As any reader of this blog can tell, I use a lot of guessing when cooking and tend to make it up as I go along. Along those lines, I don’t have that many recipes that I use consistently but there are a few. In the interest of mixing up the content of the blog, and with Super Bowl parties coming up, here’s an easy recipe for pulled chicken. I think its delicious and it tends to be a decent crowd pleaser.
Total prep time is around 15 minutes, cooking time is three+ hours (though you’re only actively cooking for 20 minutes of those three hours).
Here’s what you’ll need:
6 pounds of boneless chicken breasts and thighs
16 oz. apple juice
2 oz. apple cider vinegar
12 oz. beer
32 oz. chicken broth
6 oz. V-8 (optional)
3 tablespoons paprika
3 tablespoons salt
1 tablespoon garlic powder
1 tablespoon brown sugar
1 tablespoon dry ground mustard
1 teaspoon cayenne
1 teaspoon black pepper
That dry rub is a take on a Food Network recipe I have been using on my pulled pork for a couple years now. I’ve experimented with adding cumin, onion powder, and chili powder at different times but the rub noted above is the best variation, I think. First step is to combine the dry rub ingredients in a bowl and make sure they are well mixed.
For the chicken, I like using 2/3 breast meat, 1/3 thigh meat but it’s totally up to the cook. I think thigh meat tastes a little funky in leftovers which is why I like using less of it. Trim all excess fat off of each piece of chicken and place the meat in a bowl. Add the dry rub and make sure it coats all of the meat.
The prep part of the cooking can be done 24 hours in advance which is what I usually like to do. The meat takes on the flavors of the rub a little better when I’ve done that. However, if you didn’t plan ahead it can be done 5 minutes before cooking; 6 pounds fits nicely into a gallon freezer bag for storage if you do go the 24 hour route.
Once you’re ready to start cooking the chicken, preheat the oven to 300F and put a large heavy pot on the cooktop over medium/high heat. I use my Le Creuset dutch oven which, coincidentally, makes every person between the ages of 10 and 40 giggle like they are ten years old when it is referred to by name. Once the pot is heated up, add your chicken and brown it for 5-10 minutes. You can use a little cooking spray or a tablespoon of olive oil on the bottom of the pot to keep the chicken from sticking.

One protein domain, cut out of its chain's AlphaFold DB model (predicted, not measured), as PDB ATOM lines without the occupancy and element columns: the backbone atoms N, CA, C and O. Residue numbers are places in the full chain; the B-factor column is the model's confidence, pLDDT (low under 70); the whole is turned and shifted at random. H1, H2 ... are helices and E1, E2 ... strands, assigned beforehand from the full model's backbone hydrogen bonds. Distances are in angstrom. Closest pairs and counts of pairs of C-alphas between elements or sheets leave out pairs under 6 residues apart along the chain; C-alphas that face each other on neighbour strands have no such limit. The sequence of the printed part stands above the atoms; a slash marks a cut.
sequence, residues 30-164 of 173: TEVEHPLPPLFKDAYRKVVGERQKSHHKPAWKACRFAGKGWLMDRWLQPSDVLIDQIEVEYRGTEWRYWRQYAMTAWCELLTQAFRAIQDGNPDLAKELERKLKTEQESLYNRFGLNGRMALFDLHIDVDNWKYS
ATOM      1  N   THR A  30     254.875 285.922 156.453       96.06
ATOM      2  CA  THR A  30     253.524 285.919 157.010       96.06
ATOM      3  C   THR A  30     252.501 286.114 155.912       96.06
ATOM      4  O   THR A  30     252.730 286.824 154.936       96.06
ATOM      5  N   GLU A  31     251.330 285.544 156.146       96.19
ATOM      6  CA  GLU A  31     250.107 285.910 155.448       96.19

While the chicken is browning, get the braising ingredients ready to go. Here’s the lineup:
For the beer, I like to use any non-light beer that is in the fridge. Or, in this case, the least desirable non-light beer in the fridge. That Michelob Winter Bourbon Cask Ale was disgusting as a beverage. Beer goes in first, cooks for a minute or so, then the 16 ounces of apple juice, 2 ounces of cider vinegar, 6 ounces of V-8, and the quart of chicken broth. Heat the pot on the stovetop until it gets to a near boil.
Now place the lid on the pot and put it in the 300F degree oven for 3 hours. I like to spend this time napping, stressing about whether the chicken will cook correctly and badgering friends into being on time for when it comes out of the oven. After three hours, take the pot out of the oven and here is what you’ll have:
Transfer all of the chicken to a clean dish, preferably oven safe so you can keep it warm if not eating right away. Although I am using tongs, a large slotted spoon is better since the chicken will be falling apart when you move it.
Once all the chicken is transferred, use two forks to shred it. If everything has gone right, this should be very easy and you can get through all six pounds in about five minutes leaving you with this:
After the chicken is shredded I like to pour a couple ladles of the braising liquid over the top for flavor and moisture then cover with tin foil until its time to eat.
For garnishes, its mostly up to the cook. I like to serve with dill pickle slices and a red onion relish. The red onion relish (which you can kind of see in the background above) is a chopped red onion caramelized for a bit before adding crushed red pepper, light brown sugar, a splash of apple cider vinegar, and a little salt. Turn the heat up after adding the spices and cook until the liquid has cooked off and it looks relish-like. Whatever that means.
For the BBQ sauce, I let everyone put their own on their sandwich since everyone likes a different amount. You really can’t go wrong with any of the Sweet Baby Ray’s sauces (Hickory Brown Sugar is my fave thing) but if you want to make something a little less traditional, here are my two go-tos:
The one on the left is a Tim Ryan recommendation that has some Asian flavors due to the use of rice vinegar and soy sauce (which I recommend over the Worcestershire sauce option noted in the recipe). Recipe can be found here.
The one on the right is a mustard-based sauce that is very strong and best when combined on a sandwich with a little honey BBQ sauce. Combine the ingredients below and heat over low heat on a stove top for 10-15 minutes whisking occasionally.
1 1/2 cups cider vinegar
1 cup yellow mustard
1/2 cup ketchup
1/3 cup packed light brown sugar
2 garlic cloves, smashed
1 teaspoon salt
1 teaspoon cayenne
1/2 teaspoon freshly ground black pepper
Final tip: always serve your pulled chicken on Martin’s Potato Rolls. Everyone likes them and even if they don’t like the chicken or sauce they will enjoy the sandwich just because of the roll. Good luck!